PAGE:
For more than 30 years, CFC has financed development projects. The multi-country dimension of the project financing mechanism and commodity initiatives undertaken by the Fund and its partners has proven to be the most suitable approach to improve overall problems and challenges in commodity sector in Member-Countries.
Replicable project outcomes and dissemination products mainly address issues such as: market access and development; agro-processing; product competitiveness; infrastructure; marketing and access to finance, among other related activities within the commodity sector.
The CFC has funded projects in over 40 different types ofcommodities and in partnership with Investment Funds orEquity financing etc. The commodities funded includesabaca, arachis, bamboo & rattan, bananas, cashew,cassava, castor seeds, citrus, cocoa, coconut, coffee, coir, copper, cotton, fish, fonio, groundnuts, gum arabic, hides & skins, jute, lead, maize, meat and livestock, medicinal herbs and plants, olive, palm oil, paprika, potatoes, rice, natural rubber, shea nut, sisal, sorghum & millet, soybean, cane sugar, tea, timber, tropical fruits, spices and zinc, most of which are produced almost entirely in Developing Countries and in partnership with investment Funds among which are: Africa Agriculture & Trade Investment Fund (AATIF), African Agriculture SME Fund, Eco Enterprise Funds, Moringa Agro-forestry Fund, SME Impact Fund and agRIF Coopertief U.A.
Impact finance for global value chain to support SMEs in the commodity sector.
The Common Fund for Commodities (CFC) invites applications for financial support from qualifying projects. The CFC can offer a range of financial and technical instruments of support to meet specific needs of SMEs/enterprises, cooperatives, and institutions along the entire commodity value chain in its member countries.
Eligible projects are based in one of the CFC Member Countries and intend to contribute to the Sustainable Development Goals by investing in commodity value chains. Successful applications will demonstrate clear and visible potential to achieve sustainable positive impact on the livelihoods of the poorest people who depend on commodities.
All interested SMEs/enterprises/cooperatives/governments are kindly invited to submit qualifying proposals no later than 15 September 2022.
The Common Fund for Commodities’ Technical Assistance (TA) Facility team partners with impact-oriented investment funds in the agricultural commodities sector to leverage the development impact and commercial sustainability of their investments into agribusinesses across Africa and Latin America. The TA Facility team comprises staff with expertise in tropical agriculture, agroecology, agroforestry, project management, impact assessment and environmental, social and governance (ESG) risk management. The TA Facility team is supported by CFC financial and administrative staff. By leveraging this expertise, the TA Facility team aims to improve the operational capacity and profitability of the targeted agribusinesses and partner institutions as well as increase the developmental impact in the sectors and communities these businesses operate. This is achieved by providing expert consultancy and capacity development support and ensuring knowledge dissemination on agriculture and agri-finance with a specific focus on smallholder supply chains and sourcing models.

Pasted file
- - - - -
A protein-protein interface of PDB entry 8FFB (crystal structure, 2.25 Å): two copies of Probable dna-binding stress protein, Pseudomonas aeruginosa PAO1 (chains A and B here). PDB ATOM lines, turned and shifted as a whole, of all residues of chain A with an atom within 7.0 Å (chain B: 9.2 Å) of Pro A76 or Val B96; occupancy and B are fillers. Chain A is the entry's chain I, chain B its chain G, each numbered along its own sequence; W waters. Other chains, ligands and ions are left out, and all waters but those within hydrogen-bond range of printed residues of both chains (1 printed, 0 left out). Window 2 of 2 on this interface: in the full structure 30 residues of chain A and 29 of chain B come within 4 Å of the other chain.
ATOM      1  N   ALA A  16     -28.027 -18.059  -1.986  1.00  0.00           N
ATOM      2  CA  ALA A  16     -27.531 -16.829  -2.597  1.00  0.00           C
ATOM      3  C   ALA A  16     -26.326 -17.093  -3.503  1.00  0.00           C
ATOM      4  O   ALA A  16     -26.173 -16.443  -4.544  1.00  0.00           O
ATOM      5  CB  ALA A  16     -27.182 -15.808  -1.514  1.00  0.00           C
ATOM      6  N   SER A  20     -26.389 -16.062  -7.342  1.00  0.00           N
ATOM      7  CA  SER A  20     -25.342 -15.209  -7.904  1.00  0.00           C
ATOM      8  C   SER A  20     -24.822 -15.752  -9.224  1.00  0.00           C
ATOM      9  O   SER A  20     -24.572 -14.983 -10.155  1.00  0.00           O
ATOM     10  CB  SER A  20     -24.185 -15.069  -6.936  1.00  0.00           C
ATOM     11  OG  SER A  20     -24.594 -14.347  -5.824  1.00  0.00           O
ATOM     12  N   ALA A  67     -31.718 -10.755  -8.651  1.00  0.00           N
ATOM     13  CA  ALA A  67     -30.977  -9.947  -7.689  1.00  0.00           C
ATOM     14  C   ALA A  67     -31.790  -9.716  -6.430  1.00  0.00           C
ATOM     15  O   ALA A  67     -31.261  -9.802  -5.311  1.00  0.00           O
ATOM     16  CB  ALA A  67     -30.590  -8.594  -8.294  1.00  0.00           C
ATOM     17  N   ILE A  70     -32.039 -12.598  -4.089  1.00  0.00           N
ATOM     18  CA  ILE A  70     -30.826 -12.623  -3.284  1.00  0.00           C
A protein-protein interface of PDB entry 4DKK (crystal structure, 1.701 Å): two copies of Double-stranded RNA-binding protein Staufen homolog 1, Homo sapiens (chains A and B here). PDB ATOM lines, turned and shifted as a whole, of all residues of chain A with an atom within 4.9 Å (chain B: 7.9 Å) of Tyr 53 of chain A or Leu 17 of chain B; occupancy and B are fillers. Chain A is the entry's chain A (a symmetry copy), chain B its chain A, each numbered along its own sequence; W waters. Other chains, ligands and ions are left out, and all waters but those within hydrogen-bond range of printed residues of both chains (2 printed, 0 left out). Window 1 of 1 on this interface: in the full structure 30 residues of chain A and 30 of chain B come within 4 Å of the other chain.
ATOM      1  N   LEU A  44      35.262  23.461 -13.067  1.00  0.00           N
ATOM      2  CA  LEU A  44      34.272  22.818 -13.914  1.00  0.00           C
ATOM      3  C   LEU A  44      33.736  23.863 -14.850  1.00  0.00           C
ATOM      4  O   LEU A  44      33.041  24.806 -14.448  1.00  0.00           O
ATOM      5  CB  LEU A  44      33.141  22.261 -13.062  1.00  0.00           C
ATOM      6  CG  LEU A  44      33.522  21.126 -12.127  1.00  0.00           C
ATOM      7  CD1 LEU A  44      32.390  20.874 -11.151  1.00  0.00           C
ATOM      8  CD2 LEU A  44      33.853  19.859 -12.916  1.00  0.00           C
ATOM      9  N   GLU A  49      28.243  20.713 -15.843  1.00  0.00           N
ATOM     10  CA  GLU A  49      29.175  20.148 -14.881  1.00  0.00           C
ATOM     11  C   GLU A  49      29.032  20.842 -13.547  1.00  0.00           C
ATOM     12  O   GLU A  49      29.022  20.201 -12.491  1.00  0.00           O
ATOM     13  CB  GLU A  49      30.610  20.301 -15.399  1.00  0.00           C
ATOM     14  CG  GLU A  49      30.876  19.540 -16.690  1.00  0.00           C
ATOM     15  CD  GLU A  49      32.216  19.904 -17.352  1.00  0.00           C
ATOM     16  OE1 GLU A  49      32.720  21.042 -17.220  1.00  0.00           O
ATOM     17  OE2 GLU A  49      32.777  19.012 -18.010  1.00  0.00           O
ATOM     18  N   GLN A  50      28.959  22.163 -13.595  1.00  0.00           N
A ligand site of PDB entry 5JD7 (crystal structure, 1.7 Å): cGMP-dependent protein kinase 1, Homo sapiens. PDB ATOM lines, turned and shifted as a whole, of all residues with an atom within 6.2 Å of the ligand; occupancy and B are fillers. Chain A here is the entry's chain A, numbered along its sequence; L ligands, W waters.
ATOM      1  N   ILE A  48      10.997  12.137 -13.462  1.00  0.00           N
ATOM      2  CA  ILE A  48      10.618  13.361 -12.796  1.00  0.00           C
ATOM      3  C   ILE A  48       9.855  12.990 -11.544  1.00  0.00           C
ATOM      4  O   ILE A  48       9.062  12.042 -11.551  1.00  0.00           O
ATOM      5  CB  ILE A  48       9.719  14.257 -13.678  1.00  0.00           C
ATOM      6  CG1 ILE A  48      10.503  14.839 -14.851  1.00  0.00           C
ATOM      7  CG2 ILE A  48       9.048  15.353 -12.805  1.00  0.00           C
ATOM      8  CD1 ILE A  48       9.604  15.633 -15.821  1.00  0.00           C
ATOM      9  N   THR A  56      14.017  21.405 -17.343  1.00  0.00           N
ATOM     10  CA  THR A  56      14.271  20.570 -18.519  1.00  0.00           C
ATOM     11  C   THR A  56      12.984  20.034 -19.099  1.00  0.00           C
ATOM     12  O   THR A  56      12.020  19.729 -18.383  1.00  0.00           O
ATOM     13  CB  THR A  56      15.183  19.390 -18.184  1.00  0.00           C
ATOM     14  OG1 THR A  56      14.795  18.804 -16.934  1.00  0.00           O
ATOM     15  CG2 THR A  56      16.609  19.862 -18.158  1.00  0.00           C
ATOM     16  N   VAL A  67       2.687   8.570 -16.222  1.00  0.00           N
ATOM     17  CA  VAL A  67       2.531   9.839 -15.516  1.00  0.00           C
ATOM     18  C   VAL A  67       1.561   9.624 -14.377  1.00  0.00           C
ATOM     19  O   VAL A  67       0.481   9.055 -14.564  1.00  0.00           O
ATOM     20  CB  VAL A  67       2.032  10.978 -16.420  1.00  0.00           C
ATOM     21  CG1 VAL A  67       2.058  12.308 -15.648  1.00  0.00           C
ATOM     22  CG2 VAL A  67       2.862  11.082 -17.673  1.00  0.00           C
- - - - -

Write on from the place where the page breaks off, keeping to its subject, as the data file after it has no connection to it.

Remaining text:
Impact is at the core of the CFC. As an impact investmentfund dedicated to alleviation of poverty, CFC iscommitted to create positive impacts under all circumstances.Our mission is to work out an impact whichis measurable using impact weighted matrix. As animpact investor, we work around a core set of beliefsand principleswhich only got revalidated due to widespreadCOVID-19 related devastations. During COVID-19, not everyone is affected in the same way. Poor,women, and youth proved to be far more vulnerablethan others. SMEs and smallholders in the developingworld were found to be most affected.
Operating as an impact investor, the CFC, which financesthe communities which found to be more vulnerable and assuch most affected, came to experience that if there were aright moment to make more interventions and accompanyinginvestments in the developing world, this is the time.